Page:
Mr Mandelson, who is responsible for the Dome, is visiting Epcot, the futuristic science and technology park and showcase for global design, and other exhibitions in Florida on the first part of a two-day trip to the United States next weekend.
British Embassy press officer Rob Chatterson-Dixon last night confirmed that Mr Mandelson would fly to the United States to visit Epcot and to "meet leading movers and shakers on the political scene in Washington". Mr Mandelson is due to fly from meeting Mickey Mouse in Disneyworld to Washington for the second day of the visit, when he will meet leading members of the Clinton White House and senior members of the Democratic Party in Congress.
The visit to Disneyworld follows a saga of alleged confusion, secrecy and cynicism surrounding the pounds 750m Dome project, located on the Greenwich Peninsula in south-east London. The Government has insisted it will only announce next year what exactly will go into the Dome.
At a recent meeting of the Culture, Media and Sport Select Committee, Mr Mandelson said the Dome would offer visitors "a once-in-a-lifetime experience. Nothing else will equal or follow it. It will not be a tacky theme park or a one-year white elephant".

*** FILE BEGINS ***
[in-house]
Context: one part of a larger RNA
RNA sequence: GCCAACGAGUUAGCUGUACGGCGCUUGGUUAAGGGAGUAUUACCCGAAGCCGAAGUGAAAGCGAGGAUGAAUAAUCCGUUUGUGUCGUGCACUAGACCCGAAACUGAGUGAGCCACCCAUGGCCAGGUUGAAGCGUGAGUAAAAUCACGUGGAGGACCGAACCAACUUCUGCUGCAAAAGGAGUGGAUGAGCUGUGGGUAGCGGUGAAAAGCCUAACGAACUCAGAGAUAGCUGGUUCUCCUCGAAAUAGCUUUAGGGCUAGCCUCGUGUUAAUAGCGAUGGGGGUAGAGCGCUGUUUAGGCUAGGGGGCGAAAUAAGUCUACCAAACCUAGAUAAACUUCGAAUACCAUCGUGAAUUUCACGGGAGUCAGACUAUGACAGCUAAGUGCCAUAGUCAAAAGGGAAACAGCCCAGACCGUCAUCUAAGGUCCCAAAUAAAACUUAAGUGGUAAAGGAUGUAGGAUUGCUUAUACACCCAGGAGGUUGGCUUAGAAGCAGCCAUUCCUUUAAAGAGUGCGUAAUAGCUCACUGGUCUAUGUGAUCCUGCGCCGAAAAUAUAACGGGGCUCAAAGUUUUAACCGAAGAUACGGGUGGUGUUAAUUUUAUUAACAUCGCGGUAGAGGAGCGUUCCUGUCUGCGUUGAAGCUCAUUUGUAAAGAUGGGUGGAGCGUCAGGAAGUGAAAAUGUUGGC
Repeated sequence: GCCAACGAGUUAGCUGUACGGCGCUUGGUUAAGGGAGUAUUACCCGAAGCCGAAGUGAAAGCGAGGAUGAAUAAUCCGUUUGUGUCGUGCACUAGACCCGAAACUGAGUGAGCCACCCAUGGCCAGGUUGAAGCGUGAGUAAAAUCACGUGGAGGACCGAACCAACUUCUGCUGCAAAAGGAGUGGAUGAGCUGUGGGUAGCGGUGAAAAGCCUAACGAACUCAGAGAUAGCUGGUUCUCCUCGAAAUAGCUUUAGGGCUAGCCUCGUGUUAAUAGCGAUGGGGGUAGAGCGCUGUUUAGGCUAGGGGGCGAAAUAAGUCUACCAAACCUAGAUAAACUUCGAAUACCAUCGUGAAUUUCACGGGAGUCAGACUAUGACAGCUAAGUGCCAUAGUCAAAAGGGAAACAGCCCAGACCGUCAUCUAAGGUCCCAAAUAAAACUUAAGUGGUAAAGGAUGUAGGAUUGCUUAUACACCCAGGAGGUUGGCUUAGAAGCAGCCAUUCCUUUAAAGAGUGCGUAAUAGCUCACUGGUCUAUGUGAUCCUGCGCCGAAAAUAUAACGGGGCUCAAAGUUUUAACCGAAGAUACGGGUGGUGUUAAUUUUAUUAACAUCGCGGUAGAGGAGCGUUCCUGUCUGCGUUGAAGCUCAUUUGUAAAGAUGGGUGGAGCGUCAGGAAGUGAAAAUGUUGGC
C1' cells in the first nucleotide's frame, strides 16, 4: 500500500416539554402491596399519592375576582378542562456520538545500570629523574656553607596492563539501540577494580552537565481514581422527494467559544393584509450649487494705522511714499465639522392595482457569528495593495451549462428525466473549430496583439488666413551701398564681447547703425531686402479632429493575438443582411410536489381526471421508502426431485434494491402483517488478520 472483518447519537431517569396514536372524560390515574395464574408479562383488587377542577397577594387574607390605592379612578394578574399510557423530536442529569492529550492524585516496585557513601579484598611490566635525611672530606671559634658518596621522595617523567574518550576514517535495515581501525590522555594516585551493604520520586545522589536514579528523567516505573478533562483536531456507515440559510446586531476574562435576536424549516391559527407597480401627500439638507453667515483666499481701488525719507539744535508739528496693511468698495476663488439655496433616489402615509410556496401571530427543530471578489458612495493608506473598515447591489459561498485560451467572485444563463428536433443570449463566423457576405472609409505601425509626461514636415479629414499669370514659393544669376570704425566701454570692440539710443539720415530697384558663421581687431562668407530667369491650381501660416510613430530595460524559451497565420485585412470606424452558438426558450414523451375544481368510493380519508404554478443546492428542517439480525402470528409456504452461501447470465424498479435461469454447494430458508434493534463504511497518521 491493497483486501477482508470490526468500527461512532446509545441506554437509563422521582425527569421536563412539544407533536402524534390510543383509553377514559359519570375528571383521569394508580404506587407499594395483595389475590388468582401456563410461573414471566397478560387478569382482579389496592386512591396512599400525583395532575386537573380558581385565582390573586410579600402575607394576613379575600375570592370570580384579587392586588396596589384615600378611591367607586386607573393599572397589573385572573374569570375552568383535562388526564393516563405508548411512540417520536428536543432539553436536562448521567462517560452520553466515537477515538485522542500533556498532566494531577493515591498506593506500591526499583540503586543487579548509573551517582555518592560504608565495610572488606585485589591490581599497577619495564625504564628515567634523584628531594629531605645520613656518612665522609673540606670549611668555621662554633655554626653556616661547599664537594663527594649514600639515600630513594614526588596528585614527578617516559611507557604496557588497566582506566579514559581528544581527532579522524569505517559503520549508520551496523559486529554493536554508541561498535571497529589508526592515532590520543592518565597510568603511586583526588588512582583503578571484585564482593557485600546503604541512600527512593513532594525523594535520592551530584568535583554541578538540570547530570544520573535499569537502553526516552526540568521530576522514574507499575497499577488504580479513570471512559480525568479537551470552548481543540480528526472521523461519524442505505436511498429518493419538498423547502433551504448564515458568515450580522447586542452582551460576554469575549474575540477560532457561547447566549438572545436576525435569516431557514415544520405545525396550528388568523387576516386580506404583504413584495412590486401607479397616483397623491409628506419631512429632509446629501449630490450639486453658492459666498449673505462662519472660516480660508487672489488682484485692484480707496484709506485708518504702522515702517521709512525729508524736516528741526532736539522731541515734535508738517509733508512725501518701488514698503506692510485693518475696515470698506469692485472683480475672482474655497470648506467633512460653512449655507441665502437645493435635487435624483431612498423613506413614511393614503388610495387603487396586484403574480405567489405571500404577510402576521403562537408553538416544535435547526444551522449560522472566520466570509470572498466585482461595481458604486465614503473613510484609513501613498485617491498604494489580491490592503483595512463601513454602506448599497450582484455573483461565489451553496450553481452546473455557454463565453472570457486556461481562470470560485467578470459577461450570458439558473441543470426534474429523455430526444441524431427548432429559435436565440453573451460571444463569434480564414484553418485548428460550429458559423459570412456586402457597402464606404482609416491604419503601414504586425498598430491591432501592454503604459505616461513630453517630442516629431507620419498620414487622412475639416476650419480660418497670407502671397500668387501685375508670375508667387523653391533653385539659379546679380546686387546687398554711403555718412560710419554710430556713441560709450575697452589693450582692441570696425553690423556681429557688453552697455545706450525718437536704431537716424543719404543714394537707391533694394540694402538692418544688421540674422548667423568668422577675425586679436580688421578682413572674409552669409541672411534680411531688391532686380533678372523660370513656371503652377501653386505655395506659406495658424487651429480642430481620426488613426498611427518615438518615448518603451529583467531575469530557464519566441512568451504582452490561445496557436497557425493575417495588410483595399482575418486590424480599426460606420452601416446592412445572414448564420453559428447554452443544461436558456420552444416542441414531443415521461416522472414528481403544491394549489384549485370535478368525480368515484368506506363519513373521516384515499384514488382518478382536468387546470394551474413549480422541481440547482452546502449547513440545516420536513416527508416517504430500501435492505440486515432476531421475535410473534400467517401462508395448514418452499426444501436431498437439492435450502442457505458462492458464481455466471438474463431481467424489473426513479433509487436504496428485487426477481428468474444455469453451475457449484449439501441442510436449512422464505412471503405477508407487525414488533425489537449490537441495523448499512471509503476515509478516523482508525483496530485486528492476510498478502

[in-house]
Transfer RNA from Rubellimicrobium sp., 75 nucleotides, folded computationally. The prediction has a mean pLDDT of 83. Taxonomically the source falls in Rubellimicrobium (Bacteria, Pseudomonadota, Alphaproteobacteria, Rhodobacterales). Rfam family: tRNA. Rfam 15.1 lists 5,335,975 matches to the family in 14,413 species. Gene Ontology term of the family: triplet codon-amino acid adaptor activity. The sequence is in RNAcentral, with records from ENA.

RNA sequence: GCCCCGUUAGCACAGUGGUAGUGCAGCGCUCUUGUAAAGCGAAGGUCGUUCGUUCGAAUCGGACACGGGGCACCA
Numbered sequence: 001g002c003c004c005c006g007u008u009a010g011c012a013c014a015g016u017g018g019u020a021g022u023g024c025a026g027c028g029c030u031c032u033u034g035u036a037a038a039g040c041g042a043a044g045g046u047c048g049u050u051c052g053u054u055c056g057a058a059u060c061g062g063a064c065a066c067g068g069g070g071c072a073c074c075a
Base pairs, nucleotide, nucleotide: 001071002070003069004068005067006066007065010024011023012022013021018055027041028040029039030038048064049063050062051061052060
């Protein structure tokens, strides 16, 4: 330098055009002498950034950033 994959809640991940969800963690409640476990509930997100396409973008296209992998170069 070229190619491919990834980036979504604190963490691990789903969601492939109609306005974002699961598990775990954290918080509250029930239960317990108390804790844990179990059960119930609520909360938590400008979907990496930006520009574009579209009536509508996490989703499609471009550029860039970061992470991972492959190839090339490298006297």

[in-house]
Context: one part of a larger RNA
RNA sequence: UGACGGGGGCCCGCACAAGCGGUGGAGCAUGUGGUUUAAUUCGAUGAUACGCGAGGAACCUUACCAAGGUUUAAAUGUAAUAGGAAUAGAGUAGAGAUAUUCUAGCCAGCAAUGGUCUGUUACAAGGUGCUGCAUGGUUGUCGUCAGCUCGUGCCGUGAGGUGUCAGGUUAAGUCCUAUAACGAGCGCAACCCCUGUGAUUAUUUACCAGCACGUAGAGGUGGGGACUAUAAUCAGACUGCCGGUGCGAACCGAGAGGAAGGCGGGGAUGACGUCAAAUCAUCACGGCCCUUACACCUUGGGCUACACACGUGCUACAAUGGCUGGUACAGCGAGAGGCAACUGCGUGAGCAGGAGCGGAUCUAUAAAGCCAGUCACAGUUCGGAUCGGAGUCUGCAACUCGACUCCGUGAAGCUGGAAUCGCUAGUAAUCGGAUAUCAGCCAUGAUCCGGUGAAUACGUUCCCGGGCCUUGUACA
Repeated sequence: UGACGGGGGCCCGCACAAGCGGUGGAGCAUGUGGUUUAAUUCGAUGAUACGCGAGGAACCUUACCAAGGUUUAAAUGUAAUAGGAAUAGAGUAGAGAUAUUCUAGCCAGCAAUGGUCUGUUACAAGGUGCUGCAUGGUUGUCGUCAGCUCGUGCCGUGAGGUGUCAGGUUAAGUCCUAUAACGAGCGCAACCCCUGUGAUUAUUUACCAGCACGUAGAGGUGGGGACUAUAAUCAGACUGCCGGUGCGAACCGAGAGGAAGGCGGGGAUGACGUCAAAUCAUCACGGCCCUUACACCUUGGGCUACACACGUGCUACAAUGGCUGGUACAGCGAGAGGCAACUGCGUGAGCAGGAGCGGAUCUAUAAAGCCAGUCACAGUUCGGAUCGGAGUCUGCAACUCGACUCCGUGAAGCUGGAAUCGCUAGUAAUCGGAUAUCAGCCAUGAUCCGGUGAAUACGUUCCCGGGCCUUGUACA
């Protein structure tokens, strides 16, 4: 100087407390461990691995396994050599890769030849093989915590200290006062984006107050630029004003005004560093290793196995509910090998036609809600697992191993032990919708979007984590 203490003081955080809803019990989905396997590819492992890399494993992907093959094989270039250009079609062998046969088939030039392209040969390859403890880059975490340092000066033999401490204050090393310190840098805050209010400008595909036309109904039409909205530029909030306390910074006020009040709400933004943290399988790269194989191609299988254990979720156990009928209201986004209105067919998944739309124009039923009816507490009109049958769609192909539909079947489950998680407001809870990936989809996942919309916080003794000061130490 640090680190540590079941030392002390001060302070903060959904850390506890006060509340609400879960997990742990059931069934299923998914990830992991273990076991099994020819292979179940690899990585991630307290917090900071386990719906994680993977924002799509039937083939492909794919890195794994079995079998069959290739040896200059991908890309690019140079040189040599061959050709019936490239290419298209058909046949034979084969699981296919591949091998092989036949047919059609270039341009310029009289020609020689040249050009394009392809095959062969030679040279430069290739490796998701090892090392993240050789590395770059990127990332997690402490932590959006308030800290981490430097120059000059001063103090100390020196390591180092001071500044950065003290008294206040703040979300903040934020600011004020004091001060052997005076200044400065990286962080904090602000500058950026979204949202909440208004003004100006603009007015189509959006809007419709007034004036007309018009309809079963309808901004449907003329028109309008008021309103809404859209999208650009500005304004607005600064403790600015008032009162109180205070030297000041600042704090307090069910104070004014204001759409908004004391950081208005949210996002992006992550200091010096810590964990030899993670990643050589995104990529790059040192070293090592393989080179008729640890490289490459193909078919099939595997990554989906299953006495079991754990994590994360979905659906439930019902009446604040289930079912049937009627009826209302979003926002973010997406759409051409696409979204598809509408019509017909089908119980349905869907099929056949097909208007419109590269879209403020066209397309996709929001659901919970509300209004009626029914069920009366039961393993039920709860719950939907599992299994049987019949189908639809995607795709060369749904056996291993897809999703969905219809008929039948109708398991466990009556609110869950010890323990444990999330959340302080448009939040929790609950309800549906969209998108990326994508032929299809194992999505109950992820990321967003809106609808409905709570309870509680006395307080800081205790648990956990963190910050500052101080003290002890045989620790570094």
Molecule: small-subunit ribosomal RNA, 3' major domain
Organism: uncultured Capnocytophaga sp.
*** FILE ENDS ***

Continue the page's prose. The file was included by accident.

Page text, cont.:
Financial controversy has added to the Government's irritation. It paid pounds 6.3m to the small design company Imagination to come up with ideas to fill the Millennium Dome, but the company later quit the project after producing an original "blueprint" around the theme of "Time".
Rows have also been sparked by fees of up to pounds 9m, paid to the American, Mark McCormack, to bring in sponsors and the pounds 500,000, three-year salary package awarded to the project's chief executive, Jennie Page.
While movers and shakers in the United States may be queuing up to meet the Minister without Portfolio, there are many here who remain unconvinced by his Dome project.